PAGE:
James' Blog about Property

Discussion, advice and philosophical points about all things property whether UK or International markets

What is really happening with the Spanish Property Market?

Posted by jamesdearsley on May 27, 2009

What is really happening with the Spanish Market?

What is really happening with the Spanish Market?

The Spanish property market has been and always will be the major market for the British and European second home buyers. However, it has had a troubled time over the last couple of years and has been lambasted in the media, as so often is the case with a  market leader.

In this article I am going to give a balanced view of what I feel has happened in the past and where this market is set to go now, given all the media exposure it has had, both positive and negative. Given my position in the industry it could be argued that I would want to talk up the market but that is not my aim here.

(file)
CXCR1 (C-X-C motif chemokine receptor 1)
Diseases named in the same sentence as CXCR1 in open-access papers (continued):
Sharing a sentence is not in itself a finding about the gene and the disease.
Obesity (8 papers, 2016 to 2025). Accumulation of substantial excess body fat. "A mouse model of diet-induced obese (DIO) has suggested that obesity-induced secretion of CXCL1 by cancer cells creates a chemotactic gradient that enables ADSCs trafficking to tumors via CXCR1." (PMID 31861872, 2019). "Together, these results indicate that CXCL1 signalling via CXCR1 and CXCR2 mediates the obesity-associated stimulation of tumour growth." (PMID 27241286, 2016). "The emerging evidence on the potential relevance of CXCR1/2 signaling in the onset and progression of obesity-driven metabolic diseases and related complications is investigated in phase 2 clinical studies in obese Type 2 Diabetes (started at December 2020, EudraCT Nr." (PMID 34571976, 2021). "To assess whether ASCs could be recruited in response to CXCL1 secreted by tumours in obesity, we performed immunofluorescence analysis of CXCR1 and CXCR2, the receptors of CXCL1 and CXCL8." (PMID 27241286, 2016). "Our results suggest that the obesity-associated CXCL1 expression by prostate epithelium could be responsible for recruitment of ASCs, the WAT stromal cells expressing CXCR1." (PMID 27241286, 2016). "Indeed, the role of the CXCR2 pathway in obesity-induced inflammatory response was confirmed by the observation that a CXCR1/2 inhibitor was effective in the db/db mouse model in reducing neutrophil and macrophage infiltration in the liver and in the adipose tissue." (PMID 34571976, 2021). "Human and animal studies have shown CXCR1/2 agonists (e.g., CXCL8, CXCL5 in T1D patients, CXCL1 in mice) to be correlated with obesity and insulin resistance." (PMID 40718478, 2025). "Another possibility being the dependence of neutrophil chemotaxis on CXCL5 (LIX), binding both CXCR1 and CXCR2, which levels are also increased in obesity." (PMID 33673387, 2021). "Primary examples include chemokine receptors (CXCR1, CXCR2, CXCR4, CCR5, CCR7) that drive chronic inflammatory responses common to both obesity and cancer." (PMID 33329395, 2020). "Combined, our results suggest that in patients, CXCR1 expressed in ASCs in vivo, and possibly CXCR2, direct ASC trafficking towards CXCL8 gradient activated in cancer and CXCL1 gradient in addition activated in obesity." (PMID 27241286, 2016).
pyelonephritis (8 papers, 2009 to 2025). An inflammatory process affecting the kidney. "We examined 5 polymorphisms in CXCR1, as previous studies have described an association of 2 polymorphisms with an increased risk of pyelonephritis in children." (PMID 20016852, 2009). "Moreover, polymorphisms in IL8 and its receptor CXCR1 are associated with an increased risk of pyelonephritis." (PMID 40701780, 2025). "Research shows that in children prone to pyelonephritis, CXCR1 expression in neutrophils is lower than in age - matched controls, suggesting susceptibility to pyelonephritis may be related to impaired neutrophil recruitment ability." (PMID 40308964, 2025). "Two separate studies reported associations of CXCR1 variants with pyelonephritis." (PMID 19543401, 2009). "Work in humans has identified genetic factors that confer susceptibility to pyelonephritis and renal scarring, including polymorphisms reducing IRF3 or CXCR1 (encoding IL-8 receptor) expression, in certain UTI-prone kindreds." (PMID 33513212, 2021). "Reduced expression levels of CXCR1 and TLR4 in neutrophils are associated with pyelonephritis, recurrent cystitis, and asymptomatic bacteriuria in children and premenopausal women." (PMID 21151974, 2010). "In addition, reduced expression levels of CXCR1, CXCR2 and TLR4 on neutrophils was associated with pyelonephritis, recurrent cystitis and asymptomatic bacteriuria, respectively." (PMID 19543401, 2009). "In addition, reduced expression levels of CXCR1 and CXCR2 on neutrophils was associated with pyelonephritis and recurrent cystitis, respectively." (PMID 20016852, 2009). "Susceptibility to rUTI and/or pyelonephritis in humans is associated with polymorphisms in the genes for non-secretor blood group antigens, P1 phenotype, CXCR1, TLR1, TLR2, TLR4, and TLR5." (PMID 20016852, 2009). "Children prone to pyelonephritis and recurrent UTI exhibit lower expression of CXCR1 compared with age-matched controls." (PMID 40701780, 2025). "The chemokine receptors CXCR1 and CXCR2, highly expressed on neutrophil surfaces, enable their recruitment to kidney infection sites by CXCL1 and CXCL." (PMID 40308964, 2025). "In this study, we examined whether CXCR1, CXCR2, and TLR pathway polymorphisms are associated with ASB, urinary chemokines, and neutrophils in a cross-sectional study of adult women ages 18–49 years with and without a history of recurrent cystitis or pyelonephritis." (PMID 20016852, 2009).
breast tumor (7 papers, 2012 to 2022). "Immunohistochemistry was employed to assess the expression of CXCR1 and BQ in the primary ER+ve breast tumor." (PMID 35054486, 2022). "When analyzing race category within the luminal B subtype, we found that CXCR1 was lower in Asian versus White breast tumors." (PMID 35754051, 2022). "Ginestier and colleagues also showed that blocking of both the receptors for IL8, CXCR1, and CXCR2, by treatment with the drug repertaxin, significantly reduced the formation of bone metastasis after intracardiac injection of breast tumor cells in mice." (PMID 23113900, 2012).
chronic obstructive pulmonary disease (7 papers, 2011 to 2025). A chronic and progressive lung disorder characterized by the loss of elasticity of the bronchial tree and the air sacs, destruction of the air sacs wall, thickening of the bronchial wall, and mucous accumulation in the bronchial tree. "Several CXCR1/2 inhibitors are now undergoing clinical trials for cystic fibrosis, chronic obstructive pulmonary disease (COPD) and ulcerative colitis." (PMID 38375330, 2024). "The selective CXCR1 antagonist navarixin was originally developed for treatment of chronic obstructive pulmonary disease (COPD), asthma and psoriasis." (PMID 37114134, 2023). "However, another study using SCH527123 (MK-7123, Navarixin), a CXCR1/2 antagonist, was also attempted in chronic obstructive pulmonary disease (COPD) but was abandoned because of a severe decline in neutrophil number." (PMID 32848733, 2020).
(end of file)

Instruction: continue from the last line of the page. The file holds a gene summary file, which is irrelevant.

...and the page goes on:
It would be stupid of me not to acknowledge that the market has had a hard time over the last couple of years. We started to notice a slight dip in demand, especially from the UK market, a couple of years ago and started to make changes in our organisation to shift a lot of emphasis over to our European operations who were not seeing the recessionary effects.

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The UK and Irish markets have always, historically, been the dominant force in buying property in Spain. As mentioned, during 2006 and 2007 we started to see sales start to stagnate and drop as the recessionary effects started to kick in. On the other hand, from 2004 to 2007 there was an incredible amount of building work in Spain; in fact at one point there were more planning approvals in Spain than there were in the UK, France and Germany combined! When you put the two market events together and then use the very simple supply and demand equation it was only going to be a short time before the market started to struggle.